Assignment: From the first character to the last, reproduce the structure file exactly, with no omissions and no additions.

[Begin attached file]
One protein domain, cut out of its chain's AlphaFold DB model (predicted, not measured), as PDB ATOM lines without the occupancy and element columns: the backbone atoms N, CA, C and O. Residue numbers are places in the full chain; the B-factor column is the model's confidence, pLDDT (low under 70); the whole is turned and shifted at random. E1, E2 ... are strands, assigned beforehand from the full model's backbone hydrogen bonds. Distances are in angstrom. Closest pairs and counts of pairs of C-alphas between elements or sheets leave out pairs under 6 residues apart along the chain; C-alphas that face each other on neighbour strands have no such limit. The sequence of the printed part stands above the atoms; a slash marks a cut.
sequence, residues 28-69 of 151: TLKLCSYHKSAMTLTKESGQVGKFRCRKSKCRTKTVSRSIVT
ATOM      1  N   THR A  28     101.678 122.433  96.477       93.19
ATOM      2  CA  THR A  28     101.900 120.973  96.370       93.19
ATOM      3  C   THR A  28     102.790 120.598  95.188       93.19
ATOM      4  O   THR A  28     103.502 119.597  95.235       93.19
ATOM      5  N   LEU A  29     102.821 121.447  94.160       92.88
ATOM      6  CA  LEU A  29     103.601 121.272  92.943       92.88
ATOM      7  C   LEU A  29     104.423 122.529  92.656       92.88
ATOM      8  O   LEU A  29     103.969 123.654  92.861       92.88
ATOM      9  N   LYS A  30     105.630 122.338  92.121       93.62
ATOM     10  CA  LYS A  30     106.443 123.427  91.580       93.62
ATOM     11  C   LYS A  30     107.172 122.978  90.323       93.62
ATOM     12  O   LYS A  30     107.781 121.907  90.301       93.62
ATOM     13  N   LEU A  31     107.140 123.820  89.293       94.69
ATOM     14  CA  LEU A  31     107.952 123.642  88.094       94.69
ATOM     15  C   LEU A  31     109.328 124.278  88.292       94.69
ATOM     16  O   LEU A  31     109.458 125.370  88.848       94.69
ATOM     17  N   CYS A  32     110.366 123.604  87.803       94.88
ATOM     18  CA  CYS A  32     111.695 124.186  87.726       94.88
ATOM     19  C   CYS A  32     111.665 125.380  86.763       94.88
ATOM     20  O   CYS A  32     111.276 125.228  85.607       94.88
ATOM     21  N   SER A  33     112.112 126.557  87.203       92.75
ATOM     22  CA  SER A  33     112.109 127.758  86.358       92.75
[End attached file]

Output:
One protein domain, cut out of its chain's AlphaFold DB model (predicted, not measured), as PDB ATOM lines without the occupancy and element columns: the backbone atoms N, CA, C and O. Residue numbers are places in the full chain; the B-factor column is the model's confidence, pLDDT (low under 70); the whole is turned and shifted at random. E1, E2 ... are strands, assigned beforehand from the full model's backbone hydrogen bonds. Distances are in angstrom. Closest pairs and counts of pairs of C-alphas between elements or sheets leave out pairs under 6 residues apart along the chain; C-alphas that face each other on neighbour strands have no such limit. The sequence of the printed part stands above the atoms; a slash marks a cut.
sequence, residues 28-69 of 151: TLKLCSYHKSAMTLTKESGQVGKFRCRKSKCRTKTVSRSIVT
ATOM      1  N   THR A  28     101.678 122.433  96.477       93.19
ATOM      2  CA  THR A  28     101.900 120.973  96.370       93.19
ATOM      3  C   THR A  28     102.790 120.598  95.188       93.19
ATOM      4  O   THR A  28     103.502 119.597  95.235       93.19
ATOM      5  N   LEU A  29     102.821 121.447  94.160       92.88
ATOM      6  CA  LEU A  29     103.601 121.272  92.943       92.88
ATOM      7  C   LEU A  29     104.423 122.529  92.656       92.88
ATOM      8  O   LEU A  29     103.969 123.654  92.861       92.88
ATOM      9  N   LYS A  30     105.630 122.338  92.121       93.62
ATOM     10  CA  LYS A  30     106.443 123.427  91.580       93.62
ATOM     11  C   LYS A  30     107.172 122.978  90.323       93.62
ATOM     12  O   LYS A  30     107.781 121.907  90.301       93.62
ATOM     13  N   LEU A  31     107.140 123.820  89.293       94.69
ATOM     14  CA  LEU A  31     107.952 123.642  88.094       94.69
ATOM     15  C   LEU A  31     109.328 124.278  88.292       94.69
ATOM     16  O   LEU A  31     109.458 125.370  88.848       94.69
ATOM     17  N   CYS A  32     110.366 123.604  87.803       94.88
ATOM     18  CA  CYS A  32     111.695 124.186  87.726       94.88
ATOM     19  C   CYS A  32     111.665 125.380  86.763       94.88
ATOM     20  O   CYS A  32     111.276 125.228  85.607       94.88
ATOM     21  N   SER A  33     112.112 126.557  87.203       92.75
ATOM     22  CA  SER A  33     112.109 127.758  86.358       92.75